Droughts And Wildfires Mean Floods Are Likely. Is The Front Range Ready? | CPR

The St. Vrain creek flows around a bridge damaged in flooding days earlier, in Longmont, Colo., Tuesday Sept. 17, 2013. (AP Photo/Brennan Linsley)

According to an interview with former FEMA director Craig Fugate, some of the most populous areas of Colorado, including Boulder County, are likely to see more and worse flooding as a result of the current drought. Fugate points to Fort Collins’ program to buy up land in the flood plain as green space as one way to protect against flood damage to homes and businesses.

Source: Droughts And Wildfires Mean Floods Are Likely. Is The Front Range Ready? | CPR

Talking Points for comments on St. Vrain Development

Our over-reaching concern is keeping the St. Vrain Creek corridor as natural as possible and we’re concerned that economic development will trump wildlife, ecosystem, and public health and safety. If you’re in agreement, please submit comments to the City including the following points:

General comments:

+ Biological surveys & studies are needed to identify habitat and species along the creek corridor and to designate sensitive areas for habitat and species protection. We need data/science including expert professional opinions in order to plan well.

Specific to the Blueprint Plan for Development:  All development in Longmont is required to be based on the 3-legged stool (Environment, Social, and Economic) criteria.  The Blueprint is  primarily an economic plan.

+The City is updating our Land Use Code, which won’t be ready for City Council until 2018. The blueprint could require major revisions, so what’s the rush with bringing it forward now for City Council consideration on Sept. 26, 2017???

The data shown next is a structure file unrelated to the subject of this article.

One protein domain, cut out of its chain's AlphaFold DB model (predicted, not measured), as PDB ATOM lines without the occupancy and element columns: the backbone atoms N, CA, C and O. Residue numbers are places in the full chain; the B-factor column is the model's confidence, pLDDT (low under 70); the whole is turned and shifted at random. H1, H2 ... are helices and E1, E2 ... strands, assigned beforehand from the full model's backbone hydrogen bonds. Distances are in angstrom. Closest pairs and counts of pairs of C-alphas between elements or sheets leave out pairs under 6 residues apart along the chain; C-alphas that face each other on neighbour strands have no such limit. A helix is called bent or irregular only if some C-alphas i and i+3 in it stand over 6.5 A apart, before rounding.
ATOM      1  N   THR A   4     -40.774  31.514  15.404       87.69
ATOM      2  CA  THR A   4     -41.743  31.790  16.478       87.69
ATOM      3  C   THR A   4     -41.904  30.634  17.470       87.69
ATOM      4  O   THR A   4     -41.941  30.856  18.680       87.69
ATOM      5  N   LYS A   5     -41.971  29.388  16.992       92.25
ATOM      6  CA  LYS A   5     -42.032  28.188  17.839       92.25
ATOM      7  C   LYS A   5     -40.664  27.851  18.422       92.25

+This plan is premature—the City does not currently have flood mitigation plans finalized for west of the railroad crossing (east of Sunset/Isaak Walton) nor who will pay for this…

+Building in the flood plain (even with mitigation) is unwise.  There have been 11 flood events in this corridor in the last 100 years.  It’s logical there will be another flood in our lifetime.

+The Longmont Comprehensive Plan needs to be revised to reflect post-2013 flood realities relative to this corridor. To do otherwise puts people & property in harm’s way & puts taxpayers on-the-hook in terms of $$ for recovery.

+The City must hold firm to the 150-foot riparian setback as designated in the City’s Land Development Standards for any and all proposed new OR re-development along creek. Especially essential is not allowing developers to be granted the variances they are certain to request.

 +We must preserve St. Vrain Creek as a wildlife movement corridor and as a natural area by not allowing lighting along the path (wildlife moves at night) & limiting noise (i.e. Lefthand Brewery’s designs to expand with decks, more music etc.).

+We must preserve as many mature trees as is possible for creek health (cooling).  Riparian and aquatic habitat including several rare and native fish in our creek have been identified by CPW as having “immense conservation value to the State of Colorado.”

+Development along our St. Vrain corridor is a HUGE game changer for the residents of Longmont.  Therefore, much more public participation is needed.  Perhaps a vote of the people is in order??